been one to let his big brain get in the way of an entertaining show and this album is no exception. He begins with the overlooked
and underrated “Freedom Fighters” off Todd Rundgren’s Utopia; gets his avantness outta his system
on a ten minute “Mister Triscuits” space out; and then settles down to a heaping meat and potatoes helping of
songs you all know and love ranging from the power pop “Couldn’t I Just Tell You” and the rave up “Heavy
Metal Kids” to the anthemic “Sons Of 1984” and the ballad “The Last Ride” to the toe-tapping
trilogy of “When The Shit Hits The Fan” / “Sunset Boulevard” / “Le Feel Internacionale.”
Oh, and did I mention that Todd also does the Nazz classic “Open My Eyes” with Luther Vandross? At least that’s
what he says...
But best of all are Todd’s abrasive solos, all of which start out as a savagely warped exercise in sonic brutality
before they transmute into an even filthier destorto mode that makes Mark Farner at his splatter gnarliest sound like Segovia—and
that’s definitely slaying something.
Too bad he now irrationally suffers from Trump Derangement Syndrome but, hey, nobody’s
– Live Album (Capitol) :: EXACtly!
Be seeing you!
Thursday, March 21, 2019
JEFFREY MORGANíS ROCK íNí ROLL PHOTOGRAPHS
Thu, March 21, 2019 | link
JEFFREY MORGAN’S ROCK ’N’ ROLL PHOTOGRAPHS
While you’re visiting, don’t forget to view the dozens of essential selections from my vast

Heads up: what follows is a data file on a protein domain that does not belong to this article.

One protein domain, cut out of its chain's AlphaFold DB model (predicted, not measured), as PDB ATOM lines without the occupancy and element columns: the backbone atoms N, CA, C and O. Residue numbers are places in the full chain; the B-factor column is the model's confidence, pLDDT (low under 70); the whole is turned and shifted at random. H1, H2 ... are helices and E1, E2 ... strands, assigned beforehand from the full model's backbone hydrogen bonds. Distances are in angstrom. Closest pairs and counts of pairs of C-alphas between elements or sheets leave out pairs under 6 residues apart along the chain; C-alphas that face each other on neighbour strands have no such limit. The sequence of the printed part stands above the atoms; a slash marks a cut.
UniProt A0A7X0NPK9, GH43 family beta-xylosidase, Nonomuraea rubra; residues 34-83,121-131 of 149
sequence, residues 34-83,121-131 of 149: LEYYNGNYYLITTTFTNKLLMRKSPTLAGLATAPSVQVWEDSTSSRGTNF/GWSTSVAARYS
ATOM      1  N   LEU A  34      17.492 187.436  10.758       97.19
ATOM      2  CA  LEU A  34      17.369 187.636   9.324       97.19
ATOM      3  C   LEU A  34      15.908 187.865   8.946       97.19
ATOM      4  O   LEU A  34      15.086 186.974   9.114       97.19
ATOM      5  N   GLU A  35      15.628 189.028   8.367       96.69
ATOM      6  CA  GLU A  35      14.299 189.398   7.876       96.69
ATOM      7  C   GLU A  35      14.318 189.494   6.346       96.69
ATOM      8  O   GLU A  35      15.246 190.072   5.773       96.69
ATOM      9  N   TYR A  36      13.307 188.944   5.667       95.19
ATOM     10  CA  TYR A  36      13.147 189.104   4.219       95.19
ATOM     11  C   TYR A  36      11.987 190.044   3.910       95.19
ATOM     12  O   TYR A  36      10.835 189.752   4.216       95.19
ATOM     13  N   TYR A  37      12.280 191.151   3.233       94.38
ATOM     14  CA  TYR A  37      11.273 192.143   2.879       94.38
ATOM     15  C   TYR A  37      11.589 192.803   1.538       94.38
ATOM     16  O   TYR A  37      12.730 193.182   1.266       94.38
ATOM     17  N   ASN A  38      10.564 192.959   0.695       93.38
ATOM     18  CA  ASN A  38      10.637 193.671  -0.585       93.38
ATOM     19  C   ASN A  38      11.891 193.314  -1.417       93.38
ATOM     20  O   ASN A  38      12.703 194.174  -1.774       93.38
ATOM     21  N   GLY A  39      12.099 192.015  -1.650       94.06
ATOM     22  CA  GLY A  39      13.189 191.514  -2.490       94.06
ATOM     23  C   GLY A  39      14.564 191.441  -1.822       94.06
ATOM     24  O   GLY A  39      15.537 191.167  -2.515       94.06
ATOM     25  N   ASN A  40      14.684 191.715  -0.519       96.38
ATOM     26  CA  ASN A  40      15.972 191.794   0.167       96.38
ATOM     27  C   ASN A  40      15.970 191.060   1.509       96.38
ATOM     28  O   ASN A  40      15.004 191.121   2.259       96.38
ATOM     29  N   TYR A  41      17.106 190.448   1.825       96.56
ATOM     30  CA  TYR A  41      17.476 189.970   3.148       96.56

archive of hundreds of extremely rare and previously unseen rock
’n’ roll photographs from the 1970s and 1980s—all of which were taken by myself from my front row center
seat at various venerable venues; vintage historical portraits which include the following rock stars caught in their youthful
David Bowie (1976 Station To Station tour) :: Lou Reed (1974 Sally Can’t Dance tour)
:: Iggy Pop (1977 The Idiot tour) :: Bob Dylan (1978 Street Legal tour)
:: George Harrison (1974 Dark Horse tour) :: Paul McCartney (1976 Wings Over
America tour) :: Pete Townshend (1976 The Who By Numbers tour) :: Johnny Winter
(1976 Captured Live! tour) :: Jeff Beck (1975 Blow By Blow tour) :: KISS
(1977 Love Gun tour) :: Alice Cooper (1975 Welcome To My Nightmare tour) :: Freddie
Mercury (1977 News Of The World tour) :: Amanda Lear (1975 Sweet Revenge tour)